Moreover, in countries such as Mexico and Venezuela, some economists fear that the increase in inflation associated with higher fuel prices may take away some of the gains.
Higher oil prices hurt the Third World in less obvious ways as well. One UN relief official, Peter Simkin, told Reuters that the cost of airlifting food--to starving people in Mozambique, Ethiopia and the Sudan--had risen by $400 to $500 a ton. "It is now costing well over $1,000 to air lift a ton of corn which is only worth about $140," Simkin said in mid-February.
The exodus of perhaps 3 million Third World workers from Kuwait and Iraq added further strains to developing countries' economies. When those workers fled their jobs, they stopped sending home valuable foreign exchange. Returning home, the vast majority joined the ranks of the unemployed--further draining their countries' scarce resources. Some of the poorest countries--those where few jobs are available--had the most workers in the Gulf. The Philippines, for example, had about 100,000 workers in Kuwait and Iraq. India had about 190,000, and Sri Lanka about 150,000. In Sri Lanka, the drop in expatriate workers' earnings cost the country about $2.5 million a month, the head of the foreign employment bureau said. The same countries received a further blow from the loss of trade with Kuwait and Iraq.
The political effect of the Gulf crisis in the developing countries is less tangible. Clearly, the new economic strains brought by the crisis threaten already shaky governments, including struggling democracies such as the Philippines. Added to that, anti-U.S. sentiment from Asia to Africa was fuelled by the brutal war on Iraq. In Malaysia, for example, many people interviewed by Multinational Monitor expressed indignation that Washington would "intrude" in what they perceived as an Arab-Arab dispute. Anti-U.S. demonstrations were staged throughout the Third World; perhaps the surest sign of discontent were the results of the BBC's annual "Man of the Year" poll. Saddam Hussein was overwhelmingly voted in by the BBC's worldwide listenership. The widespread popular opposition to the war clashed in many countries with official support for the U.S, position, since few leaders seemed willing to risk Washington's retaliation.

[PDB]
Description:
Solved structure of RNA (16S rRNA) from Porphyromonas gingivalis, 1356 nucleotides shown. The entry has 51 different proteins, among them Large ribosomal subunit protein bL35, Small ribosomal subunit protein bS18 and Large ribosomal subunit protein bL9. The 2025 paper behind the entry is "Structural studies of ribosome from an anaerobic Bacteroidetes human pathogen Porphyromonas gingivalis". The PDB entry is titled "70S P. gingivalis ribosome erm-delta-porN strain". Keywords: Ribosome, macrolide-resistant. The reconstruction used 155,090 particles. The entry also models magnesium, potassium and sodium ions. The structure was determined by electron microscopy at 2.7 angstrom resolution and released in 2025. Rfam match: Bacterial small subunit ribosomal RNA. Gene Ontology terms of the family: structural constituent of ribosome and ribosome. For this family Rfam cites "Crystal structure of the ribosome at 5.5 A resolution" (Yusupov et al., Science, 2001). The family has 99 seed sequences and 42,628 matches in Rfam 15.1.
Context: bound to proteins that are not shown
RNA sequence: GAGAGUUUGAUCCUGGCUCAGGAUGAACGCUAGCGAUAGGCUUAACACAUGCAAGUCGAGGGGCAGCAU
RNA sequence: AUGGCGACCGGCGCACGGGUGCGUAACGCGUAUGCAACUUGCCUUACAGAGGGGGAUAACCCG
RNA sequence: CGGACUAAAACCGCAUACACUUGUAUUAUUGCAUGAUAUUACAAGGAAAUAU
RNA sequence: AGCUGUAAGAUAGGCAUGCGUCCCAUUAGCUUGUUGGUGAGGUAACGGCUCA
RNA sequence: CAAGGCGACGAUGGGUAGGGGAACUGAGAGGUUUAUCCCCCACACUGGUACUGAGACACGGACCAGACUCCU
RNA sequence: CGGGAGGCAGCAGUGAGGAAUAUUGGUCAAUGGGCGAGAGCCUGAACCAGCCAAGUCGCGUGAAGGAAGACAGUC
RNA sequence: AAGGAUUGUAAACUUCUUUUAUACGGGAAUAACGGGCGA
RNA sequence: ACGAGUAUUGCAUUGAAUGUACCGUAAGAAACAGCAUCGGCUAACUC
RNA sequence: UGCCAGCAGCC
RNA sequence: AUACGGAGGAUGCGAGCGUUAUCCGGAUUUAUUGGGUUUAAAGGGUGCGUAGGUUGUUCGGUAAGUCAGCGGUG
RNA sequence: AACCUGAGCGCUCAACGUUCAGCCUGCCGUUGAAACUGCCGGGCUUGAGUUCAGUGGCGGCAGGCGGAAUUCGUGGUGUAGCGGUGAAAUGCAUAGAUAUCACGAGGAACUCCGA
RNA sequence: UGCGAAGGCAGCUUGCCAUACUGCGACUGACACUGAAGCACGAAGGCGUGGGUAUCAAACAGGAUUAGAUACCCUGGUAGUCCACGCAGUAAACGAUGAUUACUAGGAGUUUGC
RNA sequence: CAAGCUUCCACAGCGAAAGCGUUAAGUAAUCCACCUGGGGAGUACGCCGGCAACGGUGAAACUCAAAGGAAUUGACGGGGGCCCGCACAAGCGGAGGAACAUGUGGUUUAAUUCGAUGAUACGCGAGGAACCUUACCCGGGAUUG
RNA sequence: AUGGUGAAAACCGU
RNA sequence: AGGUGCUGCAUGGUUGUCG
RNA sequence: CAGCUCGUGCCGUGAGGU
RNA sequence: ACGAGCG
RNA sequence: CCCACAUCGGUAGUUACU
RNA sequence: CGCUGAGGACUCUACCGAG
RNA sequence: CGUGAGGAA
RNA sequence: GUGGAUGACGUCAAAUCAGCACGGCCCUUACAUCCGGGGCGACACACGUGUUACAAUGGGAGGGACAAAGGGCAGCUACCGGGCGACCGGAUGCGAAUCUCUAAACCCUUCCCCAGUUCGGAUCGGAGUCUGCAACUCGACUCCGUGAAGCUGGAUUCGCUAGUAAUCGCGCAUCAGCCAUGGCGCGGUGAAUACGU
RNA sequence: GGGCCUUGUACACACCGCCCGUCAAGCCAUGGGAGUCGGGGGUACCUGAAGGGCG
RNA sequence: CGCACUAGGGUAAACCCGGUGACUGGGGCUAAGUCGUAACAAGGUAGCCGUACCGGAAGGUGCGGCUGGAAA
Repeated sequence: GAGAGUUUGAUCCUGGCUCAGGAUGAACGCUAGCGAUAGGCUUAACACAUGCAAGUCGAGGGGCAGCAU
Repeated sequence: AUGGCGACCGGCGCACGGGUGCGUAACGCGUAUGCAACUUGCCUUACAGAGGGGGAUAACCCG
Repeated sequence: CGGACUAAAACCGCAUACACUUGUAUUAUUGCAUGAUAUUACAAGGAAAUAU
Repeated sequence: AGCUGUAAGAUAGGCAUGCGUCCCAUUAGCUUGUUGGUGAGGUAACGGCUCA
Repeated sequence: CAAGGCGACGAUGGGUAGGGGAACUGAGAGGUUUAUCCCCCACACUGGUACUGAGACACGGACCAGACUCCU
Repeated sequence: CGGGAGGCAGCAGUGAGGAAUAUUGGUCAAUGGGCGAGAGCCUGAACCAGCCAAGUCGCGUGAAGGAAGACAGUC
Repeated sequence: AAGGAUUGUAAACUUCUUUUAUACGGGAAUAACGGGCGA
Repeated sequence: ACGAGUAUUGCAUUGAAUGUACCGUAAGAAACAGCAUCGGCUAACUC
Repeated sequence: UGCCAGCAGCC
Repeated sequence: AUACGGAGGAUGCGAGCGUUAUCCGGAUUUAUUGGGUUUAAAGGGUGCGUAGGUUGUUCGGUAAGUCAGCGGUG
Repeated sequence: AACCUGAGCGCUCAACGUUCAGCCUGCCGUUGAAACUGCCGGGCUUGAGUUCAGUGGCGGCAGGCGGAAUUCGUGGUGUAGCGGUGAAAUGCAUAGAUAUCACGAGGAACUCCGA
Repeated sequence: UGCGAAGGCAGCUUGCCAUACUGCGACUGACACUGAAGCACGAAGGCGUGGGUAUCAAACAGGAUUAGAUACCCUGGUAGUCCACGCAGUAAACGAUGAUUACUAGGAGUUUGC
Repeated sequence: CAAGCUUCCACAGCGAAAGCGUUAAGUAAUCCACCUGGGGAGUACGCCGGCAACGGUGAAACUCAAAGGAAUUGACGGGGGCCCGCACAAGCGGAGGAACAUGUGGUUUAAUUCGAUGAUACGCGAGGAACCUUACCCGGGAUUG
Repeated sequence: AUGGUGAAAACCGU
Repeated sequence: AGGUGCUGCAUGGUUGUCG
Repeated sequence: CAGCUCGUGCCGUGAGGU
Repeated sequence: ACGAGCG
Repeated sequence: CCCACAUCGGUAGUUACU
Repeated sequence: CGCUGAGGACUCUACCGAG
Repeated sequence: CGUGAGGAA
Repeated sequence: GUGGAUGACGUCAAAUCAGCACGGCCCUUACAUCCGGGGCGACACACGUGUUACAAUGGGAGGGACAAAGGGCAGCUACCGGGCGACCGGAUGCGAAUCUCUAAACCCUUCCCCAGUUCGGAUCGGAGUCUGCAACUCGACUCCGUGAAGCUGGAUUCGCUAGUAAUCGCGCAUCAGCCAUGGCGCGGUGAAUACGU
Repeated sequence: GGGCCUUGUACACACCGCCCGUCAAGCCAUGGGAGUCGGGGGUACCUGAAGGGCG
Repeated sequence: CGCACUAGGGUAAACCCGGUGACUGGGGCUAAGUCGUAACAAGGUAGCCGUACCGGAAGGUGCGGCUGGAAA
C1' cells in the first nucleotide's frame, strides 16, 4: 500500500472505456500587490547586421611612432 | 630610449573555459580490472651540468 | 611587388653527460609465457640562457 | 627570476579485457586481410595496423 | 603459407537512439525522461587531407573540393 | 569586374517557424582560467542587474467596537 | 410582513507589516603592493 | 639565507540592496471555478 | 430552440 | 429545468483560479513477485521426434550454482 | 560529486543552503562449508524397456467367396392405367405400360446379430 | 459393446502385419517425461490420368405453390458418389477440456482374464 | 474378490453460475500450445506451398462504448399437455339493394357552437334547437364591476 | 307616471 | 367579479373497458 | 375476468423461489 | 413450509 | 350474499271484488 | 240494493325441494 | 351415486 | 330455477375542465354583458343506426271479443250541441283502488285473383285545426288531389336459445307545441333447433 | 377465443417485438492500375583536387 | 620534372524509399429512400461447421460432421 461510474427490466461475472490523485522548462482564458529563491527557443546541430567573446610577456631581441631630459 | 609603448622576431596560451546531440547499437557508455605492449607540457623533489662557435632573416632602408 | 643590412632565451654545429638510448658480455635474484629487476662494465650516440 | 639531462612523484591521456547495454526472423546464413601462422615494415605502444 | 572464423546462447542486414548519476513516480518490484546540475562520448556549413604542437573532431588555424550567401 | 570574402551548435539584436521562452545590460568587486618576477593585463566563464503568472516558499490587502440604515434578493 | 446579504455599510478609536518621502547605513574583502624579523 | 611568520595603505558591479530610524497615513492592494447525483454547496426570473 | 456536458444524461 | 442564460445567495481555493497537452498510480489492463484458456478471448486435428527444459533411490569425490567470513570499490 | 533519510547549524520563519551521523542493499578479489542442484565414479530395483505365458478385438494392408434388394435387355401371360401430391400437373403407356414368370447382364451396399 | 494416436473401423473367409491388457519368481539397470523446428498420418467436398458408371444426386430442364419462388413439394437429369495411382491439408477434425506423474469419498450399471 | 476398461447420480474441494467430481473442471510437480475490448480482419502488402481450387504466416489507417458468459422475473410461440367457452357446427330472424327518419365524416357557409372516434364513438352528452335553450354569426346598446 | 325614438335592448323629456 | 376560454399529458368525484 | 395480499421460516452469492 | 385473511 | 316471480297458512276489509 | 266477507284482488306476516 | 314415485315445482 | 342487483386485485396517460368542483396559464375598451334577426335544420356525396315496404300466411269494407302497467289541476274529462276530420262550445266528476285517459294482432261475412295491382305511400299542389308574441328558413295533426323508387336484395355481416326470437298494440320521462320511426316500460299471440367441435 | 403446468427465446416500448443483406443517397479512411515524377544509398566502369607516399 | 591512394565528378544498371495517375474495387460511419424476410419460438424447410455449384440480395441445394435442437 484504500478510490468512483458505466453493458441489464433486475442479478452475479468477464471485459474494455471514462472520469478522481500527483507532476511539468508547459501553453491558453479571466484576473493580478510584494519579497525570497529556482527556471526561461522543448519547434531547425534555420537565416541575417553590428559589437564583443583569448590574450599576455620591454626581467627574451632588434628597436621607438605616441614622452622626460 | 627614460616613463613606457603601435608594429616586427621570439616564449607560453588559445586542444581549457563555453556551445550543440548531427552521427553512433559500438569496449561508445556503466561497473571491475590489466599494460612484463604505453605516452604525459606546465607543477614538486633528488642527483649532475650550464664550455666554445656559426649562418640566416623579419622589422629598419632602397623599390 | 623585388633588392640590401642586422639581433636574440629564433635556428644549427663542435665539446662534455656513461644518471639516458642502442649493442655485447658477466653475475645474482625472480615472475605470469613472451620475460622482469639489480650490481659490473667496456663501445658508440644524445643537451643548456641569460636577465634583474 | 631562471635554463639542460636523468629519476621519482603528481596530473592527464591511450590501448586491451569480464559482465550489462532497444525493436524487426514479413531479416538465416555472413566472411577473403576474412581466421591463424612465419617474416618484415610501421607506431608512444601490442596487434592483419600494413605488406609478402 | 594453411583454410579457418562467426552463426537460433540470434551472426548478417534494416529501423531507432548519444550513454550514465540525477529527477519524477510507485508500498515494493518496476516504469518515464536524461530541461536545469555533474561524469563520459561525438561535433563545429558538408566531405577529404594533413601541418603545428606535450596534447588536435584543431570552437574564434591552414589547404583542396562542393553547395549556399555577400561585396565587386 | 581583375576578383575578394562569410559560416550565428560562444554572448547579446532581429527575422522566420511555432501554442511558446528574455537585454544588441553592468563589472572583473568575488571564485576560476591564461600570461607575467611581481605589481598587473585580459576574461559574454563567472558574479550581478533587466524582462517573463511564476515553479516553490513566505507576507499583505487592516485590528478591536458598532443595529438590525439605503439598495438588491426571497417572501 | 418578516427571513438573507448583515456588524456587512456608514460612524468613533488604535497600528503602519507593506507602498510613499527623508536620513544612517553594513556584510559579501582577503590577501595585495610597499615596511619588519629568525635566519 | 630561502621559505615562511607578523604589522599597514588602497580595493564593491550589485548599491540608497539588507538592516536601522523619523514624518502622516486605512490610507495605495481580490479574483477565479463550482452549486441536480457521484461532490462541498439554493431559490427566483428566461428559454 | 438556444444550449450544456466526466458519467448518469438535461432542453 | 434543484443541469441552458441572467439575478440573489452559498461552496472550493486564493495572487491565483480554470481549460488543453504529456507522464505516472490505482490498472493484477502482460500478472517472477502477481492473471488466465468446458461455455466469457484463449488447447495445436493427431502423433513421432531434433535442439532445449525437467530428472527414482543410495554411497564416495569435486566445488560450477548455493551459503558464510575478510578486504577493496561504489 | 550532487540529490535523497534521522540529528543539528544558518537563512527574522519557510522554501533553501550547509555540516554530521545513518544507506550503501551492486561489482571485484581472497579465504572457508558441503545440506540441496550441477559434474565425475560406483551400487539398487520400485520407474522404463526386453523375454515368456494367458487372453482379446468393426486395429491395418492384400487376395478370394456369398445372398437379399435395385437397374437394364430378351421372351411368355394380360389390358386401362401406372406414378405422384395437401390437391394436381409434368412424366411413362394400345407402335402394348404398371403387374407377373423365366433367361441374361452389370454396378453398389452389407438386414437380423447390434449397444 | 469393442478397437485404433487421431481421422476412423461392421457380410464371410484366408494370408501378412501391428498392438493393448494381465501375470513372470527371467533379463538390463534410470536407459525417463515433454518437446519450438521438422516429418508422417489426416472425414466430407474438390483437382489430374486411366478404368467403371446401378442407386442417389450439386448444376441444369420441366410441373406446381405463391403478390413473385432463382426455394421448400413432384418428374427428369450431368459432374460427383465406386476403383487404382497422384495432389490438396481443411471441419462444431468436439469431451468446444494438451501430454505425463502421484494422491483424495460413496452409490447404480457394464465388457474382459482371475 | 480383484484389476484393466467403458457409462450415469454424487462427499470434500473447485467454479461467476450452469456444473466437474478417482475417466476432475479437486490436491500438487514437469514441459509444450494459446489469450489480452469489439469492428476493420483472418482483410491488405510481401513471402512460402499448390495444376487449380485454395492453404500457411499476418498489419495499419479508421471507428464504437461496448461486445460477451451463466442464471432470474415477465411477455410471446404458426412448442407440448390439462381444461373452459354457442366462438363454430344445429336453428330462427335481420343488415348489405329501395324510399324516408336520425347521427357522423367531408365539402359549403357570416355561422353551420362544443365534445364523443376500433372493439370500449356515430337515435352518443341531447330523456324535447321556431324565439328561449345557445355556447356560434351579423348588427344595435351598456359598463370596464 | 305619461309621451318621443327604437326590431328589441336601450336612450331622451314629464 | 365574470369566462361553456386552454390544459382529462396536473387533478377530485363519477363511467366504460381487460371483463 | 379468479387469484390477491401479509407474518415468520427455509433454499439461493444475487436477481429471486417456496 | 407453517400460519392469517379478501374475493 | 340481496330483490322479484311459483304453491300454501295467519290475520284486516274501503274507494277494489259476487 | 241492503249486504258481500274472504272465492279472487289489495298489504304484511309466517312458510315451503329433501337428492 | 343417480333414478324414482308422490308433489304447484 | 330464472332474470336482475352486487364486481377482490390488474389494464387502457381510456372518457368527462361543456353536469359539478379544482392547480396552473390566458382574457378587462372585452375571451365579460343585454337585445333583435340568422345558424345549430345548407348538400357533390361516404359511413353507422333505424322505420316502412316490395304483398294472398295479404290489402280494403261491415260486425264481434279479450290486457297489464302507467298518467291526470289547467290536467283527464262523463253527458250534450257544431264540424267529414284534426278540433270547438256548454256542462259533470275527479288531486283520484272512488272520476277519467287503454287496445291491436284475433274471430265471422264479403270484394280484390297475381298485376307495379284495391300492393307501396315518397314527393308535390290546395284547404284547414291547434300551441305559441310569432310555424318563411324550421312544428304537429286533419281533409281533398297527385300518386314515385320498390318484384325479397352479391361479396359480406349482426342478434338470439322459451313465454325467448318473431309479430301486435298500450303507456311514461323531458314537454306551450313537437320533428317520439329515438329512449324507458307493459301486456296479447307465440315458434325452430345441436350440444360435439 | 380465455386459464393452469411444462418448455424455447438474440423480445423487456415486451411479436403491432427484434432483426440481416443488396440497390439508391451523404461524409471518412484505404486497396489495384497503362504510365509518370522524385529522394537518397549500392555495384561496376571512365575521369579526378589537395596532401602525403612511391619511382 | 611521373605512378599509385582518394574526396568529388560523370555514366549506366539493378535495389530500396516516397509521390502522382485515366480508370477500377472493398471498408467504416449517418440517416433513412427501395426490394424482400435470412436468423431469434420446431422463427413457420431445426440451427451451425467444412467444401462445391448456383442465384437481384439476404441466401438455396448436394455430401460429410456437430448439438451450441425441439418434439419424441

One country that did, Yemen, paid a heavy price. When this Middle Eastern country, where the average person earns $590 a year, voted against the UN resolution authorizing force to push Iraqi troops out of Kuwait, the U.S. response was swift and harsh. Washington slashed its aid to Yemen from $41 million in fiscal year 1990 to just $2.9 million in fiscal year 1991. In a now infamous remark, a senior U.S. diplomat, at the instruction of Secretary of State James Baker, told Yemen's UN delegate just moments after the vote: "That was the most expensive 'no' vote you ever cast."
Beneath the popular outrage was a sense, felt with particular acuity in predominantly Islamic nations, that the U.S.-led war against Iraq marks a return to imperialism, a new willingness by the United States to use force to dominate the developing world. With the Soviet Union no longer able to balance the United States in the global arena, one Asian official says, Third World countries fear "the United States will be much harder to deal with now than before." To be sure, developing countries never had much leverage with Washington. Now, however, this official fears, the United States will feel free to impose its own interests on the rest of the world as never before.